During the METU Film Festival organized by the METU Cinema Club, the group that wanted to get permission to screen at the U3 lecture hall was directed to the Physics Department by the Cultural Affairs. “The responsibility of the lecture hall belongs to the Rectorate, not to us,” the Physics Department replied; thus club contacted the Rectorate. The Rectorate re-directed the group back to the Office of Cultural Affairs, which revealed the functioning of the bureaucracy at METU and the difficulties faced by the societies while trying to organize events.
METU Cinema Club members who consider the restrictions as steps toward censorship overcame these obstacles by borrowing projections from other student societies such as the Environmental Society and the Economics Society and by being in solidarity with other communities on every issue.
Lecture room fees were requested for TÜOBİK
The Economics Society was another student club that experienced how the METU administration made it difficult to organize student events this year. Nevertheless, the 20th Turkish University Students Independent Economics Congress (TÜÖBİK), hosted by the METU Economics Society in March, was held with the students’ efforts despite all the obstacles encountered during the preparation. From the very first moment, it was clear that the congress would be held at METU; the METU Economics Society organized fairs and activities such as donation campaigns at different universities to finance the 20th TÜOBİK.
On the other hand, the METU Rectorate put obstacles against the Economics Society to benefit financially from the congress instead of supporting it, which students organized from scratch. The administration stated that they would not allocate any classroom for congress but could give for a certain fee. In addition, the administration asked bookstores that would open stands to sell books during the Congress to pay for their booths.
From the very first moment, it was clear that the congress would be held at METU; the METU Economics Society organized fairs and activities such as donation campaigns at different universities to finance the 20th TÜOBİK.
The Environmental Society’s event was canceled due to an ‘irrelevant speaker’
The METU Environmental Society became one of the communities the Rectorate blocked from organizing events like in previous years. The Rectorate canceled two events of the Environmental Society within a year.
The Climate Crisis and Social Impacts Panel, organized by the Environment Society for Pride Month, was canceled by the Rectorate on the grounds that the speakers and their associations were not related to the subject and purpose of the event. Likewise, in 2019, the administration didn’t let the club hold the Queer Ecology event “What is queer?”, “What does ecology have to do with gender?” under such pretext.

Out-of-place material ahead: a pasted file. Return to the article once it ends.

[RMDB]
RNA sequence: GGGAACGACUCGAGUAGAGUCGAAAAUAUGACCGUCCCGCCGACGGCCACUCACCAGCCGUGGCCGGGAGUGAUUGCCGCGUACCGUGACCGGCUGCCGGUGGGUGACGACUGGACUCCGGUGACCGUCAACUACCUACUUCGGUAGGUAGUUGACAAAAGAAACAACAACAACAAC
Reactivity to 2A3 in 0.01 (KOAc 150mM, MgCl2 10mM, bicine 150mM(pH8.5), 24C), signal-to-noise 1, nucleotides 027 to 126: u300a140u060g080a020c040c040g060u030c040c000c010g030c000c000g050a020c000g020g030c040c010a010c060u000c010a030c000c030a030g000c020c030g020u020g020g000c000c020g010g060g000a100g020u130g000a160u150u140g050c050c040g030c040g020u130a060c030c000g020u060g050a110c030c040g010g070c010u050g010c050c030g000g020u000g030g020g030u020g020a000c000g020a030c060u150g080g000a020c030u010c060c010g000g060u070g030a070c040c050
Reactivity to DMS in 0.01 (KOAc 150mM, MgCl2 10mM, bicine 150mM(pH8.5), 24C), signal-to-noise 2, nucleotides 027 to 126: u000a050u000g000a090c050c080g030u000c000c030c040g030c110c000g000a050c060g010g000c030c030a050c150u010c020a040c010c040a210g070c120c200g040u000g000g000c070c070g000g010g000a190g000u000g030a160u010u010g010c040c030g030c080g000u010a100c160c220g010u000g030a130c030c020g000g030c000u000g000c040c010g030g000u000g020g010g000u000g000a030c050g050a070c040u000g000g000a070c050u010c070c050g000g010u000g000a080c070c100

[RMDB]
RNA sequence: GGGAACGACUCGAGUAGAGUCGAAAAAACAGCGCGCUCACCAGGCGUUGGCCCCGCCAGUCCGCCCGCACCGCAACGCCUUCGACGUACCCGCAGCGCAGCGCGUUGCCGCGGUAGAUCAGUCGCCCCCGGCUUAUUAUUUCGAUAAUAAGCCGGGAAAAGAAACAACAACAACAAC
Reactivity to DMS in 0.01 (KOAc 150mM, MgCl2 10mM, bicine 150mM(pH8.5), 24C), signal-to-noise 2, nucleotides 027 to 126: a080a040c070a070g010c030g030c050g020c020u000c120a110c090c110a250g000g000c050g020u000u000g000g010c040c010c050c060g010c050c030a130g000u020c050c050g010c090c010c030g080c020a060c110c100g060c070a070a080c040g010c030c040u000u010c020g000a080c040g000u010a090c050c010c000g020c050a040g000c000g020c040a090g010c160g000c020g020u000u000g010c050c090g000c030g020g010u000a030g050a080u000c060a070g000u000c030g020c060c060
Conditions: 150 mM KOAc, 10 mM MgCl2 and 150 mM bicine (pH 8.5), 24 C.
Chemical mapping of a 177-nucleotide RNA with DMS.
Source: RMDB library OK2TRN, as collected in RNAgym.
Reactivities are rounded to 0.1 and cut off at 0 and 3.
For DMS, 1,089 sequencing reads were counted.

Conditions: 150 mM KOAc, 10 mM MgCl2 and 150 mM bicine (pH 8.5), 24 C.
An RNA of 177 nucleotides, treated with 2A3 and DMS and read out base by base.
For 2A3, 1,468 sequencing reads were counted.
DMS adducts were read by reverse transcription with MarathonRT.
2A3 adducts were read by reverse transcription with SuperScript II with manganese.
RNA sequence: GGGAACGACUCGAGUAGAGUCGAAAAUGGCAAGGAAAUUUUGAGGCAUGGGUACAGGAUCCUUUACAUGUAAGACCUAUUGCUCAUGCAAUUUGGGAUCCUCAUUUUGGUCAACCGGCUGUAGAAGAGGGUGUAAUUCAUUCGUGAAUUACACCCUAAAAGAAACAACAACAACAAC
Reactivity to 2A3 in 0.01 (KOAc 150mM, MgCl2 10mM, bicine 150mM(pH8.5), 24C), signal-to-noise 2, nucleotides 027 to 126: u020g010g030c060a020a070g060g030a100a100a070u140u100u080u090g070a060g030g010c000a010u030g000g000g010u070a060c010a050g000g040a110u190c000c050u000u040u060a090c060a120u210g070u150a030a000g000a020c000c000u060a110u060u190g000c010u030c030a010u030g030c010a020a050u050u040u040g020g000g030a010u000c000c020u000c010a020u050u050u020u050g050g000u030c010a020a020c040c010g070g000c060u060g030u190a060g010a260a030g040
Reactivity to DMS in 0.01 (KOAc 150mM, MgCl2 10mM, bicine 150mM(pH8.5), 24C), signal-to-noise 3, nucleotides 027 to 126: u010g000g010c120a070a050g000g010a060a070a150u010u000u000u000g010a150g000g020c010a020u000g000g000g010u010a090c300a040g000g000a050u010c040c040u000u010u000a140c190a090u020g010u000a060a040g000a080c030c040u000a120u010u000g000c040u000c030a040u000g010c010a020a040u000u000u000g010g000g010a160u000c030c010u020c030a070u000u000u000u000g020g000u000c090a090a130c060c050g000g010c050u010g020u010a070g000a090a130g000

Noting that the speakers were deliberately selected to deal with the effects of the climate crisis in an intersectional way, the members of the Environmental Society said as a strategic move of the rectorate, and they were informed that the panel was canceled only two days before the event. Just a few months ago, The Climate Crisis and Gender Workshop of the Environmental Society was similarly canceled because the event topic was irrelevant to the community. The Environmental Society did not accept the impositions of the Rectorate, called everyone for solidarity, and held its activities on the planned dates.
10th METU Pride Parade ban and police attack
The Rectorate not only hindered the activities of student societies but also tried to prevent them from creating spaces where LGBTIQAA+ students could come together. The METU LGBTIQAA+ Solidarity’s application to establish an official community was repeatedly rejected. In an e-mail sent before the 10th METU Pride Parade, the METU administration announced the march would not be allowed and claimed that “it will harm the peaceful image of the university.” Mentioning LGBTIQAA+’s as “a certain group” in the e-mail, the Rectorate stated that all kinds of security measures would be taken in case the march took place. Prior to the rally, pre-allowed visitors were prevented from entering the campus.
Despite the Rectorate’s threats, METU students again used their constitutional rights and held the 10th METU Pride Parade. Unfortunately, the police intensely intervened in the march, beat the students, and detained nearly 40 people. The Rectorate’s LGBTIQAA+ phobic attitude and the police intervention received a significant reaction from METU components. The METU Rectorate, which tried to prevent the activities of the LGBTIQAA+s in METU, also failed this year. The Rainbow Stairs, painted gray by the METU administration, were repainted in rainbow colors. During Pride Week, student societies held various activities, shouted slogans at the Pride Parade, and colorfully painted the campus.
Students did not accept the bans
Like every year, students reacted to the pressure exerted by the METU Rectorate on the student societies and showed that they do not accept this attitude of the Rectorate. By organizing festivals, holding activities in the open air, organizing interdisciplinary events with other communities, helping each other with equipment, and many different ways, the METU student societies opposed Rectorate’s pressure and restraint practices.
**News İmage:Doğu Erbaş/Evrensel